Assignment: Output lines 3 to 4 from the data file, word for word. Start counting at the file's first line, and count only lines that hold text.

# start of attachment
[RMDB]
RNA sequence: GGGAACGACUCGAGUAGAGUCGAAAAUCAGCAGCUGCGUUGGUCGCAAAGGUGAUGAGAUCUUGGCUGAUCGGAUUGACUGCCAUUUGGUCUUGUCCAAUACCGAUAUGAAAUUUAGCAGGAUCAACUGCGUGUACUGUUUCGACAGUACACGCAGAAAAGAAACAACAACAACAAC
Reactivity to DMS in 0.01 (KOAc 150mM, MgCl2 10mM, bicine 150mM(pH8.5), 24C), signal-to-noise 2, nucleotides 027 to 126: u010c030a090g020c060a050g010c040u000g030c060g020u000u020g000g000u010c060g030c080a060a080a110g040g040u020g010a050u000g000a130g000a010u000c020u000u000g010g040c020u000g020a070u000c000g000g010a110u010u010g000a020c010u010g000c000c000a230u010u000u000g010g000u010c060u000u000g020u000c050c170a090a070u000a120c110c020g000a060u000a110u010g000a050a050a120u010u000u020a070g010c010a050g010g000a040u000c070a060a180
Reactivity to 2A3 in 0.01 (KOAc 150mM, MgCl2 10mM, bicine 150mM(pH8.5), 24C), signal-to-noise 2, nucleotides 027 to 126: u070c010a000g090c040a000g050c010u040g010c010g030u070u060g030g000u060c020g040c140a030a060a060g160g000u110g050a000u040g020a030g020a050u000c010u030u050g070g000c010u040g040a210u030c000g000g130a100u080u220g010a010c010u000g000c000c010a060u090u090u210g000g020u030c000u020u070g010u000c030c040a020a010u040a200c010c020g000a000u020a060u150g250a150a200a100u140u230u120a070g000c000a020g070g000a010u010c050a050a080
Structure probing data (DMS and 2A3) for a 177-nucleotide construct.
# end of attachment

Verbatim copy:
Reactivity to DMS in 0.01 (KOAc 150mM, MgCl2 10mM, bicine 150mM(pH8.5), 24C), signal-to-noise 2, nucleotides 027 to 126: u010c030a090g020c060a050g010c040u000g030c060g020u000u020g000g000u010c060g030c080a060a080a110g040g040u020g010a050u000g000a130g000a010u000c020u000u000g010g040c020u000g020a070u000c000g000g010a110u010u010g000a020c010u010g000c000c000a230u010u000u000g010g000u010c060u000u000g020u000c050c170a090a070u000a120c110c020g000a060u000a110u010g000a050a050a120u010u000u020a070g010c010a050g010g000a040u000c070a060a180
Reactivity to 2A3 in 0.01 (KOAc 150mM, MgCl2 10mM, bicine 150mM(pH8.5), 24C), signal-to-noise 2, nucleotides 027 to 126: u070c010a000g090c040a000g050c010u040g010c010g030u070u060g030g000u060c020g040c140a030a060a060g160g000u110g050a000u040g020a030g020a050u000c010u030u050g070g000c010u040g040a210u030c000g000g130a100u080u220g010a010c010u000g000c000c010a060u090u090u210g000g020u030c000u020u070g010u000c030c040a020a010u040a200c010c020g000a000u020a060u150g250a150a200a100u140u230u120a070g000c000a020g070g000a010u010c050a050a080